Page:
In this article we will examine the significance of place and music within Steinbeck’s work. In particular, we will explore how Steinbeck’s conception of place in his ancestral County Derry has figured as part of a wider transatlantic discourse in which writers have looked to this area in the north of Ireland to explore their sense of their personal and familial identity. As part of this process, the idealization of space and memory through the literature, history, and heritage “of the people” has been invoked. In contrast, we will compare Steinbeck’s approach with that of two writers also connected to the area, the New Hampshire poet Robert Dinsmoor and the song collector Sam Henry. The former, of Scotch-Irish descent, had a negative view of his family’s stay in Ireland; the latter, who lived most of his life in Ireland, was a champion of the area and sought to promote an authentic as possible record of local song and culture. We will maintain that Steinbeck’s sense of his people differs sharply with these two authors and offers an alternative version of the place and people as the returning American whose Ireland is more enigmatic and literary than either Dinsmoor’s or Henry’s Ireland.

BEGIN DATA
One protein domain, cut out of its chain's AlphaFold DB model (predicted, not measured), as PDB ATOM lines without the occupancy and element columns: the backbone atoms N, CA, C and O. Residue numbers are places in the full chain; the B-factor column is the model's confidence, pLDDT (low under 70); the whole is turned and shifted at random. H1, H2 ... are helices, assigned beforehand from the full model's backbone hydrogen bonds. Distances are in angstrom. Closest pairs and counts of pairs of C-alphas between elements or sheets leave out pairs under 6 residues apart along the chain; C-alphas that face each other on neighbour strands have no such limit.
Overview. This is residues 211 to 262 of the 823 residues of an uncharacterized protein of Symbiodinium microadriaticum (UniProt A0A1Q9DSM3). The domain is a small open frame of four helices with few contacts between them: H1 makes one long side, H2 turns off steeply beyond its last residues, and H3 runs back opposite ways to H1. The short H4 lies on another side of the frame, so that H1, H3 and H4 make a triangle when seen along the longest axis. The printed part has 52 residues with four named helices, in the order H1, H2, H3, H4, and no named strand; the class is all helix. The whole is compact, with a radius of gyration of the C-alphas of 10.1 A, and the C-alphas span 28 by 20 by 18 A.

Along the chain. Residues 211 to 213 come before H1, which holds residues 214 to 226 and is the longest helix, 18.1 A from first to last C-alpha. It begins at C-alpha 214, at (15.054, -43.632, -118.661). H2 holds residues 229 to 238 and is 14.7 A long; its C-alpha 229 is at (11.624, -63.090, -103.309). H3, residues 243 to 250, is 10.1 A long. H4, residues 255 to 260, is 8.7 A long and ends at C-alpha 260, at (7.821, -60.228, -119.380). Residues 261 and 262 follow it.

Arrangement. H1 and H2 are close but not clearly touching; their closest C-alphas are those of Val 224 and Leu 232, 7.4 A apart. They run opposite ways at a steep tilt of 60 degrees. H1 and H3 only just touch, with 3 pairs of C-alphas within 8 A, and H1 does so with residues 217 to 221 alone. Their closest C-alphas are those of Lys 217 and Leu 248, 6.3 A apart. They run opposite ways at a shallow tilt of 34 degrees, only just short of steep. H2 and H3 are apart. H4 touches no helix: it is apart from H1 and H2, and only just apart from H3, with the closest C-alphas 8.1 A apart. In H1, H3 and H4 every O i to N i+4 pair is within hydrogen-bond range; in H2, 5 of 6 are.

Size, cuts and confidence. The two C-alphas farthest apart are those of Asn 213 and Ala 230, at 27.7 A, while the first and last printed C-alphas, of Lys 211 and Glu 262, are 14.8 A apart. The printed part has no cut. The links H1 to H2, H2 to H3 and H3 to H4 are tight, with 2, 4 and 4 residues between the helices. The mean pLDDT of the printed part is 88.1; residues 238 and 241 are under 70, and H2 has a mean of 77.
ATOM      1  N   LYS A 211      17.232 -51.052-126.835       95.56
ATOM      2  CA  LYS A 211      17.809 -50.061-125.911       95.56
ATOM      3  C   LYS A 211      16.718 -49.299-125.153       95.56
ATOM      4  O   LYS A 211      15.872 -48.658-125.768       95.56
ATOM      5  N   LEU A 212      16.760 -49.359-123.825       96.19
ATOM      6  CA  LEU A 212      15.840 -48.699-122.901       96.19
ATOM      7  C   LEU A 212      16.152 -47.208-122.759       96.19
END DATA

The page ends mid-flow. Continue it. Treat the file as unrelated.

|Number of pages||16|
|Publication status||Published (in print/issue) - 1 Dec 2022|